"I don't know why! I just know that I have to move on." Natalie tapped her fingernails in a drumroll on the credenza behind Nick's couch. Nick watched her become aware of the restless gesture and cross her arms to silence it. She straightened her spine. "How many times did you almost leave, when you were the vampire and I was one-hundred-percent human? Maybe I get it now. Maybe it's instinct."
Nick sat backward on his piano bench, his elbows on his knees, watching his world fall apart yet again. He had been home from work just long enough to hang up his coat, unbuckle his holster and pour himself a glass of one of Natalie's less-noxious protein shakes, when she had stepped out of the elevator and tried to return his keys. "You're not a vampire, Nat."
"Oh, believe me, I know." Natalie tossed back her brown curls and began to pace, the beat of her high heels on his concrete floor replacing the rhythm of her nails. She wore the maroon suit that Nick knew she usually saved for budget meetings, even though that responsibility had been reassigned during her recent medical leave. She said, "Thanks to you, I'm not anything anymore, am I? My pulse is all screwed up. I can tolerate daylight only a little better than you can. Garlic will put me into anaphylactic shock! And in return, what, you still don't dare get close to me?"
Nick opened his mouth, but Natalie waved him quiet before he discovered whether the apology or the protest was closest to the tip of his tongue this time.
"I don't need to hear another Act of Contrition," she grimaced. "And I admit that it's partly my fault, too. It's not that I'm not grateful to be alive. But Nick, can you honestly say that you and I have progressed in any way — professionally or personally — since the night I decided I wanted my best friend to bite me?"
"Hey." Nick sought her eyes as he walked to her, just beyond his couch. She met his gaze as boldly as... as before. "That's not fair, Nat." He took both her hands in his, raised them to his lips, and smelled the sweet, high scent that was all Natalie, and the tainted underlayer that would never be Natalie alone again. Nick always had been better at meaning things than at saying them, he knew; the words that had seemed so dangerous before, steeped in Lacroix's retribution, were now revealed as only too late. His senses full of Natalie, Nick thrust his whole rusted soul into those words, anyway. "I love you."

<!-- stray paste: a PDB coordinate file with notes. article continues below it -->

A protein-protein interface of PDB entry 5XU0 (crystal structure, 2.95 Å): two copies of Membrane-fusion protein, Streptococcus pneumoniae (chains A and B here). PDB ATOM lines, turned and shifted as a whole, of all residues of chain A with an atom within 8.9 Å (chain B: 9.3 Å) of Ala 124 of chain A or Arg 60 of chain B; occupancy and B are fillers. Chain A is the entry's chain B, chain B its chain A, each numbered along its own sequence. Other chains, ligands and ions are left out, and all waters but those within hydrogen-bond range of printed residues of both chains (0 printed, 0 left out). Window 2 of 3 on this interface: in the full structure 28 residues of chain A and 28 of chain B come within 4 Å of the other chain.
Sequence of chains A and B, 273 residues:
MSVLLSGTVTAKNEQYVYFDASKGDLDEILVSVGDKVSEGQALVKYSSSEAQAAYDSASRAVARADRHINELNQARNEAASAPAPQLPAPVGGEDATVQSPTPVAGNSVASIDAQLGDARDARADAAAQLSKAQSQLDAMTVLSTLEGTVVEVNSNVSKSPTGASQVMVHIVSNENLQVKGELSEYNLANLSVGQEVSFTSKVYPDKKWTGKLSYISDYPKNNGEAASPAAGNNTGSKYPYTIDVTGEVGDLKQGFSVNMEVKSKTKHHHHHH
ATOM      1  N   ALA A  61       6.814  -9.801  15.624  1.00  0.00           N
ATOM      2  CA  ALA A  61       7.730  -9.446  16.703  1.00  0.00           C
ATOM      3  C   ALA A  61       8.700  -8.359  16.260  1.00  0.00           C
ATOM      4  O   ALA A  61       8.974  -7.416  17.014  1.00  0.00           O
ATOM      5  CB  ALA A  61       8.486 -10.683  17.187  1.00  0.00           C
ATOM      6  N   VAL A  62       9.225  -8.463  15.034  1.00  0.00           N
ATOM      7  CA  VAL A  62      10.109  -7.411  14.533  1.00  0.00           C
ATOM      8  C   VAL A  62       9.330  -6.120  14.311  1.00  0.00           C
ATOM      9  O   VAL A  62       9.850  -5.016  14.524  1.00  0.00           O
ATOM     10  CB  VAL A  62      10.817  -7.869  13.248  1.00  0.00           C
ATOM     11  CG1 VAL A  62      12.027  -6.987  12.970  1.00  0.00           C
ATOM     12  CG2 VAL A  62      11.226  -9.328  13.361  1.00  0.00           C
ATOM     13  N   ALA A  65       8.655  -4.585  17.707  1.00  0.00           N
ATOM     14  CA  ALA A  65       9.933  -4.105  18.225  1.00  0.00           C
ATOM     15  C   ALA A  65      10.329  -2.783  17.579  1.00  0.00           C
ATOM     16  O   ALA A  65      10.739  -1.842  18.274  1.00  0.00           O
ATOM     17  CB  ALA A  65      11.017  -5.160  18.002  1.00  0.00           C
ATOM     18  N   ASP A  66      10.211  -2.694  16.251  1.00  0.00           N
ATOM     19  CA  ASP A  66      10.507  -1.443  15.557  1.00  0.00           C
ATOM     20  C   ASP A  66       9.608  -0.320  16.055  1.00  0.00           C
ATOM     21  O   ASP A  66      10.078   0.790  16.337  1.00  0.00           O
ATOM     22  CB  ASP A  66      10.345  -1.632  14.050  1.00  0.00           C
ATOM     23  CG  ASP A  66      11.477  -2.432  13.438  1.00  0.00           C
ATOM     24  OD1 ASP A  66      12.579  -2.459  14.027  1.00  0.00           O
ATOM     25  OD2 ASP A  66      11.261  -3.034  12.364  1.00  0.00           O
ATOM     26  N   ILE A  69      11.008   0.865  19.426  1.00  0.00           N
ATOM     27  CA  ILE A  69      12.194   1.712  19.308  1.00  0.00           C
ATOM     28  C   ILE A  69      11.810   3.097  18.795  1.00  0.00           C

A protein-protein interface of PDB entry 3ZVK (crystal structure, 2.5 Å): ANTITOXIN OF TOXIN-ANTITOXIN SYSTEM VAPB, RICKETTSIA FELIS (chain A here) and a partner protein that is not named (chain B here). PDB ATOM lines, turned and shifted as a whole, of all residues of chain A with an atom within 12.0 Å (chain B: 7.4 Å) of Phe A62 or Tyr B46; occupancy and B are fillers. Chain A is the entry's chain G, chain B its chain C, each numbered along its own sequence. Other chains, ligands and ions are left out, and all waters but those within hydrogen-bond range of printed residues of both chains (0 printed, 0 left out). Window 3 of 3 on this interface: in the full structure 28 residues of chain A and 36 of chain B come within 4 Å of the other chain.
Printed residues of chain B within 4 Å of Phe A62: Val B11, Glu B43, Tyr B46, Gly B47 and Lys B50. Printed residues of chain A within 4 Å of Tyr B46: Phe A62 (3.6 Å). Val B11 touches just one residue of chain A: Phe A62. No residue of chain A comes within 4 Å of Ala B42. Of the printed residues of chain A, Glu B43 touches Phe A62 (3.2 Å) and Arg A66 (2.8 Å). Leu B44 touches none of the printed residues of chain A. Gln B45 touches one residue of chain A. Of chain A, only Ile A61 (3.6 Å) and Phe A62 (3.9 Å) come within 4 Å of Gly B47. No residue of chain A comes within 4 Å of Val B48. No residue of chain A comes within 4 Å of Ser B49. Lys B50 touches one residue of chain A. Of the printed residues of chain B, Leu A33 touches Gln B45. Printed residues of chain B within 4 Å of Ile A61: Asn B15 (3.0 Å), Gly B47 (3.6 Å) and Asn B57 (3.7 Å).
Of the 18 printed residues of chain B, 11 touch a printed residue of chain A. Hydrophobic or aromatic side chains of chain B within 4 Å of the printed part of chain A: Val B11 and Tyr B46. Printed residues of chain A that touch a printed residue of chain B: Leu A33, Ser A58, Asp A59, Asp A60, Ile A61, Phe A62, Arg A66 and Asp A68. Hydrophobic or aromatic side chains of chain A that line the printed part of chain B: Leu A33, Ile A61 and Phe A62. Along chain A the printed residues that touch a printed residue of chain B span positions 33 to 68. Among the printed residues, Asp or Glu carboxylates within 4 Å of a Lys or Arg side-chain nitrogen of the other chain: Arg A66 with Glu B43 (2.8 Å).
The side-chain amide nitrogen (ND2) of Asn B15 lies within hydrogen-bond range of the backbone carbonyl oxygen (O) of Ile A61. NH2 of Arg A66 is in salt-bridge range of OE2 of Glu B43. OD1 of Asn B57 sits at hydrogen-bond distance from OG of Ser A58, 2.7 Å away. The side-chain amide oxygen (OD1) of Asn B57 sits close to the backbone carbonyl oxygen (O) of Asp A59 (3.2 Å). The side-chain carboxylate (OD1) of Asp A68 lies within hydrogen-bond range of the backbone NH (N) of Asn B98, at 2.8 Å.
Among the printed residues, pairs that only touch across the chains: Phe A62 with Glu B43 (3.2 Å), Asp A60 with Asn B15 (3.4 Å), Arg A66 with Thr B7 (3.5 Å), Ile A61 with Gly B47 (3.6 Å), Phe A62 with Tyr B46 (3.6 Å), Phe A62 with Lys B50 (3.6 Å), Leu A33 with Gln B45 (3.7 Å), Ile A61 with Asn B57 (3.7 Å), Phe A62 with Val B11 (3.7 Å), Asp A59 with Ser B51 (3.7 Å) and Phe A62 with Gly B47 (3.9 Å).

Natalie stared. Her lips parted. Then she laughed — a round, plush, shining sound that Nick had heard too rarely in recent years. "That is some progress," she admitted. She stretched up on her toes to kiss him, a supple, honeyed reward for his overdue declaration. Nick matched her, coaxing, inviting, trying to make this action speak louder than any words. But he could not convince either of them that she was not still saying goodbye. "I know you love me," she breathed at his ear, finally, holding on a little longer. "It's not that I don't love you, too. And it's not that I'm giving up on your quest for humanity. You know that, right?"
"We can move on together, Nat." Nick's sense of responsibility to her, being the one who almost brought her across, conspired with his dual cravings to keep her — the man's and the vampire's. He struggled to see the right. "You don't have to do this alone."
Natalie cupped his face with one hand as she trailed more gentle, farewell kisses down his other cheek. When she settled back on her heels, her eyes were damp. "We're still on opposite sides of the wall, Nick. Human," she pointed at herself. "Vampire," she tapped his chest. "Still want you, still can't have you, just not willing to go certifiable over it again. Whatever I am now — part-vampire, vampire virus vector... what did you call O'Neal?"
"Right. Hunter. Well, whatever I am now, that's where I have to reengage with the puzzle." She reached into her pocket and drew out Nick's keys again.
The plastic keychain fob showed a sun wearing sunglasses; he remembered picking it out, when he still called her 'Doctor Lambert' and had just begun to hope anew. Had it been only five years ago? Six? It felt like a hundred, eight hundred, a lifetime. After a moment, Nick accepted the keys. "So you're heading to Ireland, you said?"
"To start. As far as I know, O'Neal is the only other person to survive being bitten and drained by a vampire."
"There've been others. A few, anyway." Nick sat on the arm of the couch and tucked a curl behind Natalie's ear, saving up an image that might never come again. He could admit, now, that he had been expecting this almost from the moment she woke up in the hospital, her blood in his veins, a human donor's in hers. He could not help thinking of this separation as his penance. "There's a... tradition, of sorts. As long as you don't betray our secret or actually start hunting us like O'Neal, then other vampires, even the Enforcers, should leave you alone. You, um," Nick coughed lightly, searching for a way to confess yet another symptom of this state he had never meant to inflict on her. The word 'thrall' from popular culture was not quite right — poor ensnared Amalia flashed across his memory — and would likely earn him a punch in the nose from Natalie, anyway. Nick managed a smile. "You smell like family now. My family."
Natalie grinned. "Forget them for a moment. Just me and you? There's no family I'd rather be."
— End —